In tech we are all, ultimately, parasites. As Drupal creator Dries Buytaert’s said years ago, we are all more “taker” than “maker.” Buytaert was referring to common practice in open source communities: “Takers don’t contribute back meaningfully to the open source project that they take from,” hurting the projects upon which they depend. Even the most ardent open source contributor takes more than she contributes.
This same parasitic trend has played out for Google, Facebook, and Twitter—each dependent on others’ content—and is arguably much more true of generative AI (GenAI) today. Sourcegraph developer Steve Yegge dramatically declares, “LLMs aren’t just the biggest change since social, mobile, or cloud—they’re the biggest thing since the World Wide Web,” and he’s likely correct. But those large language models (LLMs) are essentially parasitic in nature: They depend on scraping others’ repositories of code (GitHub), technology answers (Stack Overflow), literature, and much more.
As has happened in open source, content creators and aggregators are starting to wall off LLM access to their content. In light of declining site traffic, for example, Stack Overflow has joined Reddit in demanding LLM creators pay for the right to use their data to train the LLMs, as detailed by Wired. It’s a bold move, reminiscent of the licensing wars that have played out in open source and paywalls imposed by publishers to ward off Google and Facebook. But will it work?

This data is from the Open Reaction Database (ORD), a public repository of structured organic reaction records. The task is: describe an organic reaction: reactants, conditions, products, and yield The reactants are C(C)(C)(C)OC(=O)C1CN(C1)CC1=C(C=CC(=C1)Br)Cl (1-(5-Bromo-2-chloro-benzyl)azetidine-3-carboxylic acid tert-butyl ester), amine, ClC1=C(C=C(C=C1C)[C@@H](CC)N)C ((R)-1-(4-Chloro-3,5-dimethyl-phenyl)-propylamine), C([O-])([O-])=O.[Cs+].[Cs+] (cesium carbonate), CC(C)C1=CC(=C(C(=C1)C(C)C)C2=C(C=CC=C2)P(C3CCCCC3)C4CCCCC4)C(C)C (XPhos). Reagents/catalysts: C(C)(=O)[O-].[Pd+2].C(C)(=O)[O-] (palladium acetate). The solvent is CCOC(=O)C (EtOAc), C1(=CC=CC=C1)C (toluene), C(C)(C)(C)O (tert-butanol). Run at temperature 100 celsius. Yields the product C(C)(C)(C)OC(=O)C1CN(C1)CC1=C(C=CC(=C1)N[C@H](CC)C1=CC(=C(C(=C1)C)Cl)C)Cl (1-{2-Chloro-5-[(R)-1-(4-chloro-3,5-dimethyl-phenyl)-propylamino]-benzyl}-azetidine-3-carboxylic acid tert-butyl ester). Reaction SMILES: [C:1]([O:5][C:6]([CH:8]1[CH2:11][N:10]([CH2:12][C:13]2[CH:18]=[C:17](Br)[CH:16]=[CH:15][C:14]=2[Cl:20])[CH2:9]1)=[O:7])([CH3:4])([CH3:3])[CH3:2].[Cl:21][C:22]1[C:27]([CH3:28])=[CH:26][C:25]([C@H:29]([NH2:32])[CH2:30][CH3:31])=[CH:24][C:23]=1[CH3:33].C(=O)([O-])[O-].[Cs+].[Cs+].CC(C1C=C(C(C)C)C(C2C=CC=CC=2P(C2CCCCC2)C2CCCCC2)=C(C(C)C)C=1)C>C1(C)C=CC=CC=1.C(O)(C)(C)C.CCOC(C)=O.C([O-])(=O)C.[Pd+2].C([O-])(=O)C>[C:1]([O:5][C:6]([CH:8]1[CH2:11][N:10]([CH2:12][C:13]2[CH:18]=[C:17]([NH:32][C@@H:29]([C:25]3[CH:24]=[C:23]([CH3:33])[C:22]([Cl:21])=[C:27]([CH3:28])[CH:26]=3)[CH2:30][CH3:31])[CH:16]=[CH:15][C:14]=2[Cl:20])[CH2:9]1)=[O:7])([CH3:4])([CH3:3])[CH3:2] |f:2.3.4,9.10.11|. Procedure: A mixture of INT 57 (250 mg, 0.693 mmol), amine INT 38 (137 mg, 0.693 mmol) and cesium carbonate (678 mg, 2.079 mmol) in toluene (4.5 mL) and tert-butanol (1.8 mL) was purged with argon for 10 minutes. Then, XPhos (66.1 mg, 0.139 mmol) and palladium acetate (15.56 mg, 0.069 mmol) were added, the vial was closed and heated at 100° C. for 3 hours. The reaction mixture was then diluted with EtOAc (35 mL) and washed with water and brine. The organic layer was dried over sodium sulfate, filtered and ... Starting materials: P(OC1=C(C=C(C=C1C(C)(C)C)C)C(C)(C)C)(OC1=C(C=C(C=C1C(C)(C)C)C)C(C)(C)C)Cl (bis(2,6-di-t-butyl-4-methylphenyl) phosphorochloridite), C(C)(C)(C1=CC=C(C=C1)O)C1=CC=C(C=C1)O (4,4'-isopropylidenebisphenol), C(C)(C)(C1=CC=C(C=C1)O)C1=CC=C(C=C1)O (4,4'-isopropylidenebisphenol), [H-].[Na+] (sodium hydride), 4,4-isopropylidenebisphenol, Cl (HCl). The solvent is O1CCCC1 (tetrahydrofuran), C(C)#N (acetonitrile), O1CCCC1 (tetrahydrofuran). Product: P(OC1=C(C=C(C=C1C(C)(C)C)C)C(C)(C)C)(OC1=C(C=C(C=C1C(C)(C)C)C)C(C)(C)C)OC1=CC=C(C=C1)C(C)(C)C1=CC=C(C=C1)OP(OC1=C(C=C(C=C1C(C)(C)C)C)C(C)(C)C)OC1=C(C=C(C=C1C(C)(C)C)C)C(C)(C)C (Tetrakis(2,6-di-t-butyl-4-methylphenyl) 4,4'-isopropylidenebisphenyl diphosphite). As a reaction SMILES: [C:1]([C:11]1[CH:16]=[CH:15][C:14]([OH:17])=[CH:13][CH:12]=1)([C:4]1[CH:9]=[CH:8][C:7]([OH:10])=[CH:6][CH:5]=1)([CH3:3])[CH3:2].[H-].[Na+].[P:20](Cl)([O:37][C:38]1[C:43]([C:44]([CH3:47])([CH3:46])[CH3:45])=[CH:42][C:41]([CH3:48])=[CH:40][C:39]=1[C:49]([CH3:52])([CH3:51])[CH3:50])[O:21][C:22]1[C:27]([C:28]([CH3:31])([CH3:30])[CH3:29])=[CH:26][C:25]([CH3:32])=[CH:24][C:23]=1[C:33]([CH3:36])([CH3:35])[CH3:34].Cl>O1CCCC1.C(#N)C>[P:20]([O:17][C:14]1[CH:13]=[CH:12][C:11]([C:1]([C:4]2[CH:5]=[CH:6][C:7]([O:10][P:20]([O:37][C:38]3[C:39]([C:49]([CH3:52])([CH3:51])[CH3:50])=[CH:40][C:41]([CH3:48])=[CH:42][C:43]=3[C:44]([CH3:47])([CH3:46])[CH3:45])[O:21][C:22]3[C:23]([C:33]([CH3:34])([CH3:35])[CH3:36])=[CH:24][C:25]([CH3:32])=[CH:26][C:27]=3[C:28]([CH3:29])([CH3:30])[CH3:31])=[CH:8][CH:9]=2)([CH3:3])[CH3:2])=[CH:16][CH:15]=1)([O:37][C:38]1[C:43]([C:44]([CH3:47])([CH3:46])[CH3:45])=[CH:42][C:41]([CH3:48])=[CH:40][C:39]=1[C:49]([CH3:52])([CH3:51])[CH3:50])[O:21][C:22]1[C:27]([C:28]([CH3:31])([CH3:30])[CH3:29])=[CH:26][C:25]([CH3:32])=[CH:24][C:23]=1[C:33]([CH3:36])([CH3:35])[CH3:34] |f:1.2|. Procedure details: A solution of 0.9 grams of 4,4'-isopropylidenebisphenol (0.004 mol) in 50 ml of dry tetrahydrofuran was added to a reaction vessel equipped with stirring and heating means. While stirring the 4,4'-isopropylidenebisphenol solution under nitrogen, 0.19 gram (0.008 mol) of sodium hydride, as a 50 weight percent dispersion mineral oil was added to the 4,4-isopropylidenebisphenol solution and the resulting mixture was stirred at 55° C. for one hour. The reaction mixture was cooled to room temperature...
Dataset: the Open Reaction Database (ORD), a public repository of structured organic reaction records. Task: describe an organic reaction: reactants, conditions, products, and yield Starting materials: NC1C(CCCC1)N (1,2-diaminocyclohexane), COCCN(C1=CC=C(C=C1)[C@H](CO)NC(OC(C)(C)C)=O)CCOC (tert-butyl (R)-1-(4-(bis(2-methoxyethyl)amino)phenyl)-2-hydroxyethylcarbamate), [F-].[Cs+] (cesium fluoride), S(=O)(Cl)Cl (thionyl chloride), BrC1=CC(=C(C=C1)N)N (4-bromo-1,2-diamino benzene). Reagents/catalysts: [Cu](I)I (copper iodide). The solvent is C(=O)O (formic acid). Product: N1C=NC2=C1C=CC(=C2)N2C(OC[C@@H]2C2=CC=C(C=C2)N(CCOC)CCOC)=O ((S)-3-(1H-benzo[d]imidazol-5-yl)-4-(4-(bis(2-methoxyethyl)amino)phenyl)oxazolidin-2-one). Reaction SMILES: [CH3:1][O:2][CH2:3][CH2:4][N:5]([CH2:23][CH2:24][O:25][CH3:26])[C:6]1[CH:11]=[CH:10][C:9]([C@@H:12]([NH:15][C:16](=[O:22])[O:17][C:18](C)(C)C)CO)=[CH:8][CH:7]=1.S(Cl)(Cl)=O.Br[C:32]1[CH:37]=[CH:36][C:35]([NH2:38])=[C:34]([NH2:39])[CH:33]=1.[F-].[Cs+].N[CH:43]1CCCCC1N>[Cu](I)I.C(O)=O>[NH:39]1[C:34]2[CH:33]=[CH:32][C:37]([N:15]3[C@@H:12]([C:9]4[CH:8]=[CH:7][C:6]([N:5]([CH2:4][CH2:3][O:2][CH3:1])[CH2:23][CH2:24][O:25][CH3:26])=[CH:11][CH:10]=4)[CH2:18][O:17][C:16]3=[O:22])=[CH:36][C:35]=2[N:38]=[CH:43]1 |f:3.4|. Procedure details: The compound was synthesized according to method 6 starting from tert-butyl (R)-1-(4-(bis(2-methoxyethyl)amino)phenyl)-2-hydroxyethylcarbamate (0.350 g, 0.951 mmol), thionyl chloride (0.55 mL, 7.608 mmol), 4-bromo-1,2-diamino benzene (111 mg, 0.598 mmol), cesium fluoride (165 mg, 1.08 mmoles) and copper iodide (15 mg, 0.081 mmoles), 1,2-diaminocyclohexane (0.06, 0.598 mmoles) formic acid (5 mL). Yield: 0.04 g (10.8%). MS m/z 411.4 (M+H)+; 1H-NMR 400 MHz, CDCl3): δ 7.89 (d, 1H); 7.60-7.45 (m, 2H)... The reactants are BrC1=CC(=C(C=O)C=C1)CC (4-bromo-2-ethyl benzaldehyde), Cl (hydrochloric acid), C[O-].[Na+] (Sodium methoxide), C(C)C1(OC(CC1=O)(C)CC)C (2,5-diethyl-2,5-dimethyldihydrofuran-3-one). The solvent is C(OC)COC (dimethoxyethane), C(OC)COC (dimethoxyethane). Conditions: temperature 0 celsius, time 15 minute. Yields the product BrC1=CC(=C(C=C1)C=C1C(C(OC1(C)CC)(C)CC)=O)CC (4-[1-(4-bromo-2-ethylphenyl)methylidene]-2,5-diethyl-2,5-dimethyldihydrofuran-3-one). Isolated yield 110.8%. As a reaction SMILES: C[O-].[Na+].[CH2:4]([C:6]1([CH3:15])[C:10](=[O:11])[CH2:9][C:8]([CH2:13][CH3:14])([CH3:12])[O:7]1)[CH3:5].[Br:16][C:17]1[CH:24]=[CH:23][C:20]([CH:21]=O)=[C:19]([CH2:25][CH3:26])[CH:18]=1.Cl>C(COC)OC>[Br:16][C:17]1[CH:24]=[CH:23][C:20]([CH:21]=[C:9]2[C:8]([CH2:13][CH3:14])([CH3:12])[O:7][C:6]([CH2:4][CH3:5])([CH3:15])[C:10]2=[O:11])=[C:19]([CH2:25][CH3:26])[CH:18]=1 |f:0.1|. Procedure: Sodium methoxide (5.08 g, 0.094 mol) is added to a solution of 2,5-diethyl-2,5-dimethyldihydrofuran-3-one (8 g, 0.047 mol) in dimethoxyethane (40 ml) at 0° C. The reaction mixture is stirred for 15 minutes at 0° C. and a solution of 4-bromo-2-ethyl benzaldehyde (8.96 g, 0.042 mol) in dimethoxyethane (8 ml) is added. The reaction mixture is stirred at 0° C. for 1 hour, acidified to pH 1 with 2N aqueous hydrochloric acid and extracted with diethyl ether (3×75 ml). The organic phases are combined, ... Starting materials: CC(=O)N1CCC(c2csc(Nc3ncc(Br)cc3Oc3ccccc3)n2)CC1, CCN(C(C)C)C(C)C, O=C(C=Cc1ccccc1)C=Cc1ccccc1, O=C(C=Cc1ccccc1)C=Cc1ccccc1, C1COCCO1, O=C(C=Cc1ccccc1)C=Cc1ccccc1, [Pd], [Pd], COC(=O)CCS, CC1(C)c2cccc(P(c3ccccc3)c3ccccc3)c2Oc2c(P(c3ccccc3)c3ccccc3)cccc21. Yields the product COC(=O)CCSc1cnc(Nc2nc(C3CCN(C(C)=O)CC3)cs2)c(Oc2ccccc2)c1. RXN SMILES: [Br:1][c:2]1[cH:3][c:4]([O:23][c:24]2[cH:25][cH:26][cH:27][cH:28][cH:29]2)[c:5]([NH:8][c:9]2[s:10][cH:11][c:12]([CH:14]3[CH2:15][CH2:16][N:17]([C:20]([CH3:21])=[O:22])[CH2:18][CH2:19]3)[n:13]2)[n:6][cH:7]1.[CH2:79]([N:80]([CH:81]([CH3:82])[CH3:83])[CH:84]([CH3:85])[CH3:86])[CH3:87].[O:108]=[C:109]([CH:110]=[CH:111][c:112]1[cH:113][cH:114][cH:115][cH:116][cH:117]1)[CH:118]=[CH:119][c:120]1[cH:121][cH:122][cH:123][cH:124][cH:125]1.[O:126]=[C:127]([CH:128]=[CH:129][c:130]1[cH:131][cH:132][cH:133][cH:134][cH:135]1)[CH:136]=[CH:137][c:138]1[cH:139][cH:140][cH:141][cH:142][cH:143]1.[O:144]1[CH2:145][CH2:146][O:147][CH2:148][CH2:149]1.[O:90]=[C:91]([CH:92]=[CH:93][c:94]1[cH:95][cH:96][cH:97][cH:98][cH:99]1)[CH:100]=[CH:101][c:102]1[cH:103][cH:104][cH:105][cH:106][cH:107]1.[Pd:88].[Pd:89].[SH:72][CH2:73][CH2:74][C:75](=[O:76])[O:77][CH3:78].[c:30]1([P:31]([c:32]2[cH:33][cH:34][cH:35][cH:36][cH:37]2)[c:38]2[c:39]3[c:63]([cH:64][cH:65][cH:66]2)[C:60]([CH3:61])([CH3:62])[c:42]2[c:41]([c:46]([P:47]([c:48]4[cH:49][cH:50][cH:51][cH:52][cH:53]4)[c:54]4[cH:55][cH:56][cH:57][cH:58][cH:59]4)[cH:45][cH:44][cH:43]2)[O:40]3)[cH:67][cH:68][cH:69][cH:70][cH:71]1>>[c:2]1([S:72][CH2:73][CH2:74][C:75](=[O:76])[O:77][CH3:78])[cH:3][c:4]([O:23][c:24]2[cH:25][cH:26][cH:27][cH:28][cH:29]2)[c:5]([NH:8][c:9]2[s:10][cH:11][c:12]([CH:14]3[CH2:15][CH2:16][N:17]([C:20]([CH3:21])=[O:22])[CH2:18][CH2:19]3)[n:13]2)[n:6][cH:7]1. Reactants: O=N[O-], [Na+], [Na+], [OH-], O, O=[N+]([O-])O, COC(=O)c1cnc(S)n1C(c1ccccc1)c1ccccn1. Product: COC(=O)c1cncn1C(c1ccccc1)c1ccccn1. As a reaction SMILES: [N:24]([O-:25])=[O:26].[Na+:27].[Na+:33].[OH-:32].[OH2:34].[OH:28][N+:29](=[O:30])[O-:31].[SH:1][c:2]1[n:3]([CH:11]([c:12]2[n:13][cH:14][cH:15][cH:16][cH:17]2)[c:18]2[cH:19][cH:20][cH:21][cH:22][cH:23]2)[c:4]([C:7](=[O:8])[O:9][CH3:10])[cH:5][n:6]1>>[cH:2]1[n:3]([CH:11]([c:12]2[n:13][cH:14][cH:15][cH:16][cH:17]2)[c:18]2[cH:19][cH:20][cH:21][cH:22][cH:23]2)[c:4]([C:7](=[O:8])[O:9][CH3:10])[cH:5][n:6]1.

Overgrazing the commons
I’m sure the history of technology parasites predates open source, but that’s when my career started, so I’ll begin there. Since the earliest days of Linux or MySQL, there were companies set up to profit from others’ contributions. Most recently in Linux, for example, Rocky Linux and Alma Linux both promise “bug for bug compatibility” with Red Hat Enterprise Linux (RHEL), while contributing nothing toward Red Hat’s success. Indeed, the natural conclusion of these two RHEL clones’ success would be to eliminate their host, leading to their own demise, which is why one person in the Linux space called them the “dirtbags” of open source.
Perhaps too colorful a phrase, but you see their point. It’s the same criticism once lobbed at AWS (a “strip-mining” criticism that loses relevance by the day) and has motivated a number of closed source licensing permutations, business model contortions, and seemingly endless discussion about open source sustainability.
Open source, of course, has never been stronger. Individual open source projects, however, have varying degrees of health. Some projects (and project maintainers) have figured out how to manage “takers” within their communities; others have not. As a trend, however, open source keeps growing in importance and strength.
Draining the well
This brings us to the LLMs. Large enterprises such as JP Morgan Chase are spending billions of dollars and hiring more than 1,000 data scientists, machine learning engineers, and others to drive billion-dollar impact in personalization, analytics, etc. Although many enterprises have been skittish to publicly embrace things like ChatGPT, the reality is that their developers are already using LLMs to drive productivity gains.
The cost of those gains is only just now becoming clear. That is, the cost to companies like Stack Overflow that have historically been the source of productivity improvements.